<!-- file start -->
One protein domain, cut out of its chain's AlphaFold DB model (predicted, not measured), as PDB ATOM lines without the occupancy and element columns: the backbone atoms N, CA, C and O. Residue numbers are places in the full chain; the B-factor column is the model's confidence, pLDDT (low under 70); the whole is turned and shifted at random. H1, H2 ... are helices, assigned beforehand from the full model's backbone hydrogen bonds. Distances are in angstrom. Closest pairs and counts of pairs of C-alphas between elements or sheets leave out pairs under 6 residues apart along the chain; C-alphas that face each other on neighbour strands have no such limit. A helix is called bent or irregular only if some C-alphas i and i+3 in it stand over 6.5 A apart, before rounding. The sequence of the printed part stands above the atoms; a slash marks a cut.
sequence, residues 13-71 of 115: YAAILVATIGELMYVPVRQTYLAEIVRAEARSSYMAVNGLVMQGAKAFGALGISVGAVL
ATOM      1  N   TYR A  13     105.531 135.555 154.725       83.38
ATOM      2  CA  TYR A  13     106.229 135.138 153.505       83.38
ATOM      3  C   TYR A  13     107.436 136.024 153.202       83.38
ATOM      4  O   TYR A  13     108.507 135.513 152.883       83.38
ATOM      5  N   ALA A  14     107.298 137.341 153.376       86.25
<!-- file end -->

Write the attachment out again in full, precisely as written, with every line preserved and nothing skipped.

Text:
One protein domain, cut out of its chain's AlphaFold DB model (predicted, not measured), as PDB ATOM lines without the occupancy and element columns: the backbone atoms N, CA, C and O. Residue numbers are places in the full chain; the B-factor column is the model's confidence, pLDDT (low under 70); the whole is turned and shifted at random. H1, H2 ... are helices, assigned beforehand from the full model's backbone hydrogen bonds. Distances are in angstrom. Closest pairs and counts of pairs of C-alphas between elements or sheets leave out pairs under 6 residues apart along the chain; C-alphas that face each other on neighbour strands have no such limit. A helix is called bent or irregular only if some C-alphas i and i+3 in it stand over 6.5 A apart, before rounding. The sequence of the printed part stands above the atoms; a slash marks a cut.
sequence, residues 13-71 of 115: YAAILVATIGELMYVPVRQTYLAEIVRAEARSSYMAVNGLVMQGAKAFGALGISVGAVL
ATOM      1  N   TYR A  13     105.531 135.555 154.725       83.38
ATOM      2  CA  TYR A  13     106.229 135.138 153.505       83.38
ATOM      3  C   TYR A  13     107.436 136.024 153.202       83.38
ATOM      4  O   TYR A  13     108.507 135.513 152.883       83.38
ATOM      5  N   ALA A  14     107.298 137.341 153.376       86.25